p-redis      dedicated-vm, shared-vm       Redis service to provide a key-value store
    TIP:  Use 'cf marketplace -s SERVICE' to view descriptions of individual plans of a given service.
    >
  3. Create a service instance from the marketplace.
  4. > cf create-service p-redis shared-vm sampleredisservice
    Creating service instance sampleredisservice in org altoros / space dev as example@altoros.com...
    OK
    >
  5. Bind the service instance to the application.
  6. > cf bind-service samplewebapp sampleredisservice
    Binding service sampleredisservice to app SampleWebApp in org altoros / space dev as example@altoros.com...
    OK
    TIP: Use 'cf.exe restage SampleWebApp' to ensure your env variable changes take effect
    >

The Pivotal CF part is ready.

 

Modifying the demo app

We still need to modify our .NET app. Let’s add Redis Session Store Provider by using the NuGet package manager.

PM> Install-Package Microsoft.Web.RedisSessionStateProvider

After that, we will enable the app to receive Redis connection strings from the application environment.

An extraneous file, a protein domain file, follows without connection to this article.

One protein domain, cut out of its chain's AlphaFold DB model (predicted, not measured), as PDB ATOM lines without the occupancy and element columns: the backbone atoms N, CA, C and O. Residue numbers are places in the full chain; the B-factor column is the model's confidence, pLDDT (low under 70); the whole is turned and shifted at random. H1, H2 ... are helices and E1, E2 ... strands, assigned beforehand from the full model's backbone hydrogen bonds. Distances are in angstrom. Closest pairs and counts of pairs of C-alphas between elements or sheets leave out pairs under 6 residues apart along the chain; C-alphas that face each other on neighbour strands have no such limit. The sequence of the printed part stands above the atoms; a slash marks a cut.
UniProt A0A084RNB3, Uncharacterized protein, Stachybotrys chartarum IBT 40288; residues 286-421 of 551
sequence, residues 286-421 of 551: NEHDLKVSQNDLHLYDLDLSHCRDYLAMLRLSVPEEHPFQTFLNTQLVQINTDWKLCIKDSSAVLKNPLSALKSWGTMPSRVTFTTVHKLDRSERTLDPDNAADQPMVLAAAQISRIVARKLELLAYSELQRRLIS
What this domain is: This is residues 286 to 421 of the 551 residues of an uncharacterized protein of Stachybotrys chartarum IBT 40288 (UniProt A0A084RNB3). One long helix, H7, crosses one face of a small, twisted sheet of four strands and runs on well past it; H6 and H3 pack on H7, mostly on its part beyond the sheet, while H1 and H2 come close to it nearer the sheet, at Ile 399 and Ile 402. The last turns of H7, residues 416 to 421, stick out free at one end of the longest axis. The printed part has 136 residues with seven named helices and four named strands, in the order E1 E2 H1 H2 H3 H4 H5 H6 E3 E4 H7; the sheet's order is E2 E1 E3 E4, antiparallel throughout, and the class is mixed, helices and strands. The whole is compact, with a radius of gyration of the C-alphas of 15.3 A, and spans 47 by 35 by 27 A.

1. In Web.config:
  2. <sessionstate mode="Custom" customProvider="MySessionStateStore">
      	<providers>
        	<add name="MySessionStateStore" type="Microsoft.Web.Redis.RedisSessionStateProvider" host="" accessKey="" ssl="true" settingsClassName="SampleWebApp.Startup" settingsMethodName="GetRedisConnectionString"></add>
      	</providers>
    </sessionstate>
  3. In Startup.cs:
  4. public partial class Startup
    	{
     
    …
     
     
        	public static string GetRedisConnectionString()
        	{
            	var settings = ParseVCAP();
           	 ConfigurationOptions config = new ConfigurationOptions
            	{
                	EndPoints =
                    	{
                        	{ settings.RedisHost, int.Parse(settings.RedisPort)}
                    	},
                	CommandMap = CommandMap.Create(new HashSet<string>
                	{ // EXCLUDE a few commands
                    	/*"INFO", "CONFIG", "CLUSTER",
                    	"PING", "ECHO", "CLIENT"*/
                	}, available: false),
                	KeepAlive = 180,
                	DefaultVersion = new Version(2, 8, 8),
                	Password = settings.RedisPassword
            	};
     
            	return config.ToString();
        	}
     
        	public static Credentials ParseVCAP()
        	{
            	Credentials result = new Credentials();
            	const string dbServiceName = "mssql-dev";
            	const string redisServiceName = "p-redis";
            	string vcapServices = Environment.GetEnvironmentVariable("VCAP_SERVICES");
     
            	// if we are in the cloud and DB service was bound successfully...